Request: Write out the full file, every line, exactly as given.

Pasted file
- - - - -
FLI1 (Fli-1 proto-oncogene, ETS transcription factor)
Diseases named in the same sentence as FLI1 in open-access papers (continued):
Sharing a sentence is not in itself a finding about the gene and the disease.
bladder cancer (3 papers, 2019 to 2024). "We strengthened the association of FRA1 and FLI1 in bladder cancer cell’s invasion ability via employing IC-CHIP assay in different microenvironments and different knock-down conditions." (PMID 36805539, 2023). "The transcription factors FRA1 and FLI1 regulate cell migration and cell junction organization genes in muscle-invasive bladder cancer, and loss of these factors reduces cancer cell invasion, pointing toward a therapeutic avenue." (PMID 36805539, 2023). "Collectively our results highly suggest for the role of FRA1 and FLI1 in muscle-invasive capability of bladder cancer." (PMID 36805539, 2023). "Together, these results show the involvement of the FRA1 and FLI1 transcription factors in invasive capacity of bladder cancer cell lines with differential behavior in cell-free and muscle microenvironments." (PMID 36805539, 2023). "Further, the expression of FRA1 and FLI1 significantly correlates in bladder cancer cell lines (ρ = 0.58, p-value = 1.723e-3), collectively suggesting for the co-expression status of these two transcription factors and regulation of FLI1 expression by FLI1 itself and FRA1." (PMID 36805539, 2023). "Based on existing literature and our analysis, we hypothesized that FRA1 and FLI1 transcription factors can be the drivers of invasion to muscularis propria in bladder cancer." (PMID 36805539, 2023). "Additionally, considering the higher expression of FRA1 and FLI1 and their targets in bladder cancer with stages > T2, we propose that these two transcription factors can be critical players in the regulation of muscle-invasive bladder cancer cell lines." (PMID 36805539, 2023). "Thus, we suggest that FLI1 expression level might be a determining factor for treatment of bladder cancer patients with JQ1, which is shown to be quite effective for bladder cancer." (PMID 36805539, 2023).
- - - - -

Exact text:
FLI1 (Fli-1 proto-oncogene, ETS transcription factor)
Diseases named in the same sentence as FLI1 in open-access papers (continued):
Sharing a sentence is not in itself a finding about the gene and the disease.
bladder cancer (3 papers, 2019 to 2024). "We strengthened the association of FRA1 and FLI1 in bladder cancer cell’s invasion ability via employing IC-CHIP assay in different microenvironments and different knock-down conditions." (PMID 36805539, 2023). "The transcription factors FRA1 and FLI1 regulate cell migration and cell junction organization genes in muscle-invasive bladder cancer, and loss of these factors reduces cancer cell invasion, pointing toward a therapeutic avenue." (PMID 36805539, 2023). "Collectively our results highly suggest for the role of FRA1 and FLI1 in muscle-invasive capability of bladder cancer." (PMID 36805539, 2023). "Together, these results show the involvement of the FRA1 and FLI1 transcription factors in invasive capacity of bladder cancer cell lines with differential behavior in cell-free and muscle microenvironments." (PMID 36805539, 2023). "Further, the expression of FRA1 and FLI1 significantly correlates in bladder cancer cell lines (ρ = 0.58, p-value = 1.723e-3), collectively suggesting for the co-expression status of these two transcription factors and regulation of FLI1 expression by FLI1 itself and FRA1." (PMID 36805539, 2023). "Based on existing literature and our analysis, we hypothesized that FRA1 and FLI1 transcription factors can be the drivers of invasion to muscularis propria in bladder cancer." (PMID 36805539, 2023). "Additionally, considering the higher expression of FRA1 and FLI1 and their targets in bladder cancer with stages > T2, we propose that these two transcription factors can be critical players in the regulation of muscle-invasive bladder cancer cell lines." (PMID 36805539, 2023). "Thus, we suggest that FLI1 expression level might be a determining factor for treatment of bladder cancer patients with JQ1, which is shown to be quite effective for bladder cancer." (PMID 36805539, 2023).